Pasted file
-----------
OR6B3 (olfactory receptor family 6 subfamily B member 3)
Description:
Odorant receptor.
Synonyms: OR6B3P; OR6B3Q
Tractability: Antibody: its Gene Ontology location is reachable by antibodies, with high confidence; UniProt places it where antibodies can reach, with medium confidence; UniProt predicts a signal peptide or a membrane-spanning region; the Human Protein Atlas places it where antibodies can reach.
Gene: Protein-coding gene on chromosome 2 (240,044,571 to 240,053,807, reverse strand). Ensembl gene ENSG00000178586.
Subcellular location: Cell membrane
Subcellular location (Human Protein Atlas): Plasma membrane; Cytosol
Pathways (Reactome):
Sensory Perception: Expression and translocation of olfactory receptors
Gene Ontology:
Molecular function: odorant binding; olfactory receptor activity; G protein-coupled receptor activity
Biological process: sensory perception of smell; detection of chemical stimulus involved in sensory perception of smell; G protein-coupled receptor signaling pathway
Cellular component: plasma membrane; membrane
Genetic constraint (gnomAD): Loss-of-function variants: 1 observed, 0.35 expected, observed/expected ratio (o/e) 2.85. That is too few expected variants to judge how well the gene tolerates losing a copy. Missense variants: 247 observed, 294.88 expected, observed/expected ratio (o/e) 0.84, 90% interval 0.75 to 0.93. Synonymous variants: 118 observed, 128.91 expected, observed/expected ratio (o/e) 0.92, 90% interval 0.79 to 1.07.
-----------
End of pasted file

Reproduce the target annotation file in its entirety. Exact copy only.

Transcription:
OR6B3 (olfactory receptor family 6 subfamily B member 3)
Description:
Odorant receptor.
Synonyms: OR6B3P; OR6B3Q
Tractability: Antibody: its Gene Ontology location is reachable by antibodies, with high confidence; UniProt places it where antibodies can reach, with medium confidence; UniProt predicts a signal peptide or a membrane-spanning region; the Human Protein Atlas places it where antibodies can reach.
Gene: Protein-coding gene on chromosome 2 (240,044,571 to 240,053,807, reverse strand). Ensembl gene ENSG00000178586.
Subcellular location: Cell membrane
Subcellular location (Human Protein Atlas): Plasma membrane; Cytosol
Pathways (Reactome):
Sensory Perception: Expression and translocation of olfactory receptors
Gene Ontology:
Molecular function: odorant binding; olfactory receptor activity; G protein-coupled receptor activity
Biological process: sensory perception of smell; detection of chemical stimulus involved in sensory perception of smell; G protein-coupled receptor signaling pathway
Cellular component: plasma membrane; membrane
Genetic constraint (gnomAD): Loss-of-function variants: 1 observed, 0.35 expected, observed/expected ratio (o/e) 2.85. That is too few expected variants to judge how well the gene tolerates losing a copy. Missense variants: 247 observed, 294.88 expected, observed/expected ratio (o/e) 0.84, 90% interval 0.75 to 0.93. Synonymous variants: 118 observed, 128.91 expected, observed/expected ratio (o/e) 0.92, 90% interval 0.79 to 1.07.